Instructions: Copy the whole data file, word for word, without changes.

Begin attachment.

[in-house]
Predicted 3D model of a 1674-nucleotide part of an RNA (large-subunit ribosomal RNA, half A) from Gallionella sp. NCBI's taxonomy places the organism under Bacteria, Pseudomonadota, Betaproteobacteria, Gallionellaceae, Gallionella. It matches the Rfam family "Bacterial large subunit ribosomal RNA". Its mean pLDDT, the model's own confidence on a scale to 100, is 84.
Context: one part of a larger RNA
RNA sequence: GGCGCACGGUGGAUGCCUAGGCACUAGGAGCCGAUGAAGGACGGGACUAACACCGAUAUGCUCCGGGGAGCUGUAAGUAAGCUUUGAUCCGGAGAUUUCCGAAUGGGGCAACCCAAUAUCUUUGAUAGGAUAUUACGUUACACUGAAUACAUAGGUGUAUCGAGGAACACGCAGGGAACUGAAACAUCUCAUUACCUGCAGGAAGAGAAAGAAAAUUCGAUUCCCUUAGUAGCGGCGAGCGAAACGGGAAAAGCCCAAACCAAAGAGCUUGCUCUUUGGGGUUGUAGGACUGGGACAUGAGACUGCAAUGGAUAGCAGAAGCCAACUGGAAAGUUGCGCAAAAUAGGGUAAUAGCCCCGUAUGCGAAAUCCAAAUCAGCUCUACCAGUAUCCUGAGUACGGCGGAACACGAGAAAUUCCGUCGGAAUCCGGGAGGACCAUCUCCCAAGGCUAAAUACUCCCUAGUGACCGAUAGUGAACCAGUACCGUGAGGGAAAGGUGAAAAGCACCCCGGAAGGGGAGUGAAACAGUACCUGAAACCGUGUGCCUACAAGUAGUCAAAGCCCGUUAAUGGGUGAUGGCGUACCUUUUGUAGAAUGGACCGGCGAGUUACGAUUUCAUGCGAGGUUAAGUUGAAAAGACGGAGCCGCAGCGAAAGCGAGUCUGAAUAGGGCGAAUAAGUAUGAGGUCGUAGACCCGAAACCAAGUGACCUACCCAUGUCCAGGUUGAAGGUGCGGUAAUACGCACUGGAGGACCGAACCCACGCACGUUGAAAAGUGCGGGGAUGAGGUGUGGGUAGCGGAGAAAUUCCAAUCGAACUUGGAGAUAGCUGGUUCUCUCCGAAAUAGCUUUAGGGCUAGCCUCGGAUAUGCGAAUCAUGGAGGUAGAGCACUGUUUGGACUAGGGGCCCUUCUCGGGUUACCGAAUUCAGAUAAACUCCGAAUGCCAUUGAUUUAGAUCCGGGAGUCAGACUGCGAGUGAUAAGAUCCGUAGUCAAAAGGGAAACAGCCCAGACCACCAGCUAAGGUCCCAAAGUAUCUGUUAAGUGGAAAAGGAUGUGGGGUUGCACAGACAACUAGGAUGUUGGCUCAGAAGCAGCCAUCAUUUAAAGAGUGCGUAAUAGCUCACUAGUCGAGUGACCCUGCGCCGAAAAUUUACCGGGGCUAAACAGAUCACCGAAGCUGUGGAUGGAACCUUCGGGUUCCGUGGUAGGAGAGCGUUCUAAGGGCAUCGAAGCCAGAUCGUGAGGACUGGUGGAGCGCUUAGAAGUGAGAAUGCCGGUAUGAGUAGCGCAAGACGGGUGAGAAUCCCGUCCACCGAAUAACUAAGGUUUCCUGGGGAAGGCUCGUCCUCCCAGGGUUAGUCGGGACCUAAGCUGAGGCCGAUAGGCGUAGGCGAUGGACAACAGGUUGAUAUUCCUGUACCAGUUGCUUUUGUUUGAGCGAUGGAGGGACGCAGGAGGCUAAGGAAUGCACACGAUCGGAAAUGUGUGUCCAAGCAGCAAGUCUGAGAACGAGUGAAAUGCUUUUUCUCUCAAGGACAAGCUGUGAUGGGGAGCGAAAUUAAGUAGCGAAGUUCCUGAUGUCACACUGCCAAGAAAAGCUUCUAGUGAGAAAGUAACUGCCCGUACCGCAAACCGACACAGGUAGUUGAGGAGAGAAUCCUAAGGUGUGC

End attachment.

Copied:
[in-house]
Predicted 3D model of a 1674-nucleotide part of an RNA (large-subunit ribosomal RNA, half A) from Gallionella sp. NCBI's taxonomy places the organism under Bacteria, Pseudomonadota, Betaproteobacteria, Gallionellaceae, Gallionella. It matches the Rfam family "Bacterial large subunit ribosomal RNA". Its mean pLDDT, the model's own confidence on a scale to 100, is 84.
Context: one part of a larger RNA
RNA sequence: GGCGCACGGUGGAUGCCUAGGCACUAGGAGCCGAUGAAGGACGGGACUAACACCGAUAUGCUCCGGGGAGCUGUAAGUAAGCUUUGAUCCGGAGAUUUCCGAAUGGGGCAACCCAAUAUCUUUGAUAGGAUAUUACGUUACACUGAAUACAUAGGUGUAUCGAGGAACACGCAGGGAACUGAAACAUCUCAUUACCUGCAGGAAGAGAAAGAAAAUUCGAUUCCCUUAGUAGCGGCGAGCGAAACGGGAAAAGCCCAAACCAAAGAGCUUGCUCUUUGGGGUUGUAGGACUGGGACAUGAGACUGCAAUGGAUAGCAGAAGCCAACUGGAAAGUUGCGCAAAAUAGGGUAAUAGCCCCGUAUGCGAAAUCCAAAUCAGCUCUACCAGUAUCCUGAGUACGGCGGAACACGAGAAAUUCCGUCGGAAUCCGGGAGGACCAUCUCCCAAGGCUAAAUACUCCCUAGUGACCGAUAGUGAACCAGUACCGUGAGGGAAAGGUGAAAAGCACCCCGGAAGGGGAGUGAAACAGUACCUGAAACCGUGUGCCUACAAGUAGUCAAAGCCCGUUAAUGGGUGAUGGCGUACCUUUUGUAGAAUGGACCGGCGAGUUACGAUUUCAUGCGAGGUUAAGUUGAAAAGACGGAGCCGCAGCGAAAGCGAGUCUGAAUAGGGCGAAUAAGUAUGAGGUCGUAGACCCGAAACCAAGUGACCUACCCAUGUCCAGGUUGAAGGUGCGGUAAUACGCACUGGAGGACCGAACCCACGCACGUUGAAAAGUGCGGGGAUGAGGUGUGGGUAGCGGAGAAAUUCCAAUCGAACUUGGAGAUAGCUGGUUCUCUCCGAAAUAGCUUUAGGGCUAGCCUCGGAUAUGCGAAUCAUGGAGGUAGAGCACUGUUUGGACUAGGGGCCCUUCUCGGGUUACCGAAUUCAGAUAAACUCCGAAUGCCAUUGAUUUAGAUCCGGGAGUCAGACUGCGAGUGAUAAGAUCCGUAGUCAAAAGGGAAACAGCCCAGACCACCAGCUAAGGUCCCAAAGUAUCUGUUAAGUGGAAAAGGAUGUGGGGUUGCACAGACAACUAGGAUGUUGGCUCAGAAGCAGCCAUCAUUUAAAGAGUGCGUAAUAGCUCACUAGUCGAGUGACCCUGCGCCGAAAAUUUACCGGGGCUAAACAGAUCACCGAAGCUGUGGAUGGAACCUUCGGGUUCCGUGGUAGGAGAGCGUUCUAAGGGCAUCGAAGCCAGAUCGUGAGGACUGGUGGAGCGCUUAGAAGUGAGAAUGCCGGUAUGAGUAGCGCAAGACGGGUGAGAAUCCCGUCCACCGAAUAACUAAGGUUUCCUGGGGAAGGCUCGUCCUCCCAGGGUUAGUCGGGACCUAAGCUGAGGCCGAUAGGCGUAGGCGAUGGACAACAGGUUGAUAUUCCUGUACCAGUUGCUUUUGUUUGAGCGAUGGAGGGACGCAGGAGGCUAAGGAAUGCACACGAUCGGAAAUGUGUGUCCAAGCAGCAAGUCUGAGAACGAGUGAAAUGCUUUUUCUCUCAAGGACAAGCUGUGAUGGGGAGCGAAAUUAAGUAGCGAAGUUCCUGAUGUCACACUGCCAAGAAAAGCUUCUAGUGAGAAAGUAACUGCCCGUACCGCAAACCGACACAGGUAGUUGAGGAGAGAAUCCUAAGGUGUGC